Notable examples[edit]

  • Josie M. Abbott used prosopography to construct a group biography of women secretarial workers in the late 19th and early 20th centuries in The Angel in the Office (2009).
  • Barbara Harvey's Living and Dying in England 1100–1540: The Monastic Experience (1993) is a prosopography that draws a group picture of monastic life, centred on the aggregate experience of the monks of Westminster Abbey. It explores some major themes of daily life: corporate and personal charity, diet, sickness and mortality, and servants. The mosaic is formed of insight into a multitude of obscure lives that can never be documented as individual biographies.
  • Sociologist Michael Erben explored the use of prosopography to investigate what might be called a street biography in A Preliminary Prosopography of the Victorian Street (1996). Sourced mainly from census records, the data included not only demography but spatial classifications, occupations, and domestic arrangements of a street in Victorian Oxford. This material forms what Erben describes as an Unaffiliated or Disinterested Group, i.e. spatial locale may be all inhabitants had in common, unlike Intentional Groups, with explicit shared interests, found in more traditional prosopography. The work shows that such Unaffiliated Groups can yield much information on subjects such as social mobility in a given place and time.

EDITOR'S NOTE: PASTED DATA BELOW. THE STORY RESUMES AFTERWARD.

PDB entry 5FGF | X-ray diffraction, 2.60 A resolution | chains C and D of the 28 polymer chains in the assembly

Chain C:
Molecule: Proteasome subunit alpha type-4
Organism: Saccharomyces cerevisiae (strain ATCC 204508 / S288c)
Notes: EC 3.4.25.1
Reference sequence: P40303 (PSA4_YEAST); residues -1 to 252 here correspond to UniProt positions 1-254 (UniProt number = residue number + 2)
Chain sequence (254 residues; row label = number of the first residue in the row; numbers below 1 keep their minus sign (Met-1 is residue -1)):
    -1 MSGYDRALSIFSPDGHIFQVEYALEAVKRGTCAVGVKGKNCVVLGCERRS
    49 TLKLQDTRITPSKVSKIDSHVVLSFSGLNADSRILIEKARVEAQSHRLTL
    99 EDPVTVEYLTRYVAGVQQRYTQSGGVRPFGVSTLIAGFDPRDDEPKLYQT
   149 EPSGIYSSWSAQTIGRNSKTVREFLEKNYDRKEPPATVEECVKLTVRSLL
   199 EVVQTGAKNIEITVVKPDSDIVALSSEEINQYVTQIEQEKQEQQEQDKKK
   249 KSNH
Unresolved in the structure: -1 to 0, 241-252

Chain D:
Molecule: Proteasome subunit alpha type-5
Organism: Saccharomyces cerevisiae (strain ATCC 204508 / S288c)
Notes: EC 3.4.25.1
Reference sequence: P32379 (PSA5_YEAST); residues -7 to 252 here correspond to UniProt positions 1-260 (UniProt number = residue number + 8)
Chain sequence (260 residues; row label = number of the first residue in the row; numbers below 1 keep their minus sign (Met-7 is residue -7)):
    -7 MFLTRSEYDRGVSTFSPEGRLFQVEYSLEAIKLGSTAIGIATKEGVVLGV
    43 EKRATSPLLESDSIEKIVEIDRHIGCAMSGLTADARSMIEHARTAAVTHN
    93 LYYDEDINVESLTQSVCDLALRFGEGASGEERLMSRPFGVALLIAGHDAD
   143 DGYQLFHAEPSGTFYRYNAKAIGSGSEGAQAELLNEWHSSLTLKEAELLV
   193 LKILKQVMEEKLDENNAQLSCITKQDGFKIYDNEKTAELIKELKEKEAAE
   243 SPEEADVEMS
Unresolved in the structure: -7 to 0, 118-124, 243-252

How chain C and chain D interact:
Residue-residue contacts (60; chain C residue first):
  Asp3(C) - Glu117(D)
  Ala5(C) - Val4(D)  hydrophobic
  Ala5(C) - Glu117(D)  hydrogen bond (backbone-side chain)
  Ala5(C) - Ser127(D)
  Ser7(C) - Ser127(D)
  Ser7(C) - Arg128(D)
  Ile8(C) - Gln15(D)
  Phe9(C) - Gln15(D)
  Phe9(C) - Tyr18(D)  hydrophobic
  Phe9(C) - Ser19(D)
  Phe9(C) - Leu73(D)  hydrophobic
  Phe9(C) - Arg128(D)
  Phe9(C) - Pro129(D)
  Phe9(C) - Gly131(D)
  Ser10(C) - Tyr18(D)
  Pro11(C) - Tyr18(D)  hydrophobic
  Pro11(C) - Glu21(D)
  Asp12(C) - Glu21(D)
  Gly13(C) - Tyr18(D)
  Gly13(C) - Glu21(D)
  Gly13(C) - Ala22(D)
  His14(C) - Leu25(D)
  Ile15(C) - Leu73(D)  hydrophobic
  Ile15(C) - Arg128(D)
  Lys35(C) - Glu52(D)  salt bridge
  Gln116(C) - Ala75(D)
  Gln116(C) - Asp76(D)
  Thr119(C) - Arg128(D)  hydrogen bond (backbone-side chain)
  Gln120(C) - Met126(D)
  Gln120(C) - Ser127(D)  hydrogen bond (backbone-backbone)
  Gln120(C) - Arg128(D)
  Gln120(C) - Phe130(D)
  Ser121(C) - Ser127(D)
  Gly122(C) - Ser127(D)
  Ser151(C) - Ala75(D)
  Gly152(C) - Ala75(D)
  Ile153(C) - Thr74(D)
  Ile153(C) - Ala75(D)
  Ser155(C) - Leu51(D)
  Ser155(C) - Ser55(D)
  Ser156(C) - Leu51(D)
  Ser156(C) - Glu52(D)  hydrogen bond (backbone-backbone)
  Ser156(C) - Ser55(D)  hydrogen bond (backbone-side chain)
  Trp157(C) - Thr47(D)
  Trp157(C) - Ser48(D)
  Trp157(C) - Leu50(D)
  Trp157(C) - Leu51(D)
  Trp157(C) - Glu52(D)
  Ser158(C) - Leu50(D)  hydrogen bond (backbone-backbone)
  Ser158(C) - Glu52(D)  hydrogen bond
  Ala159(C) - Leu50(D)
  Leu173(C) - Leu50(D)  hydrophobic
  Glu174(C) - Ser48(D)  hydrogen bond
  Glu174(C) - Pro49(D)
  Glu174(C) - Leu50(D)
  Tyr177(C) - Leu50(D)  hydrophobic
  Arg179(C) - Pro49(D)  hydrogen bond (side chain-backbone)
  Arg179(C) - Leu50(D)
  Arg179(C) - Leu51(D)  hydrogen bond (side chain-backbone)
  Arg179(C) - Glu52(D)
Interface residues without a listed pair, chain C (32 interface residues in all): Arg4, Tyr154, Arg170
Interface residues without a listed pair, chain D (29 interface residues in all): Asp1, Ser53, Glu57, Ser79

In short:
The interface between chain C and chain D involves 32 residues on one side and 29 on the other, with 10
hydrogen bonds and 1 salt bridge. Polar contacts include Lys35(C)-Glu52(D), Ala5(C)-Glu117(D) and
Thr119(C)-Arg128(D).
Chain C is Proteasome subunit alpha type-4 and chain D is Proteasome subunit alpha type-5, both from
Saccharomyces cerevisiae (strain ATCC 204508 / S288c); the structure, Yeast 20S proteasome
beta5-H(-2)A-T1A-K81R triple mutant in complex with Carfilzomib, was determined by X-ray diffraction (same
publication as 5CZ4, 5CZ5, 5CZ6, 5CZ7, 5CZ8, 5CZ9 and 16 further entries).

• Debra Nails compiled a prosopography of Plato and other Socratics by exploring the biographies of each person mentioned in the Socratic literature to explore how Socrates interacted with others. Plato mentions many contemporaries of Socrates, from political figures to sophists, often using them as characters in the dialogues and foils for his criticism.
  • Albion's Seed is a 1989 book by David Hackett Fischer that examines the details of the folkways of four groups of settlers from the British Isles who moved from distinct regions of Great Britain and Ireland to settle different regions of the American colonies, creating distinctly different cultures.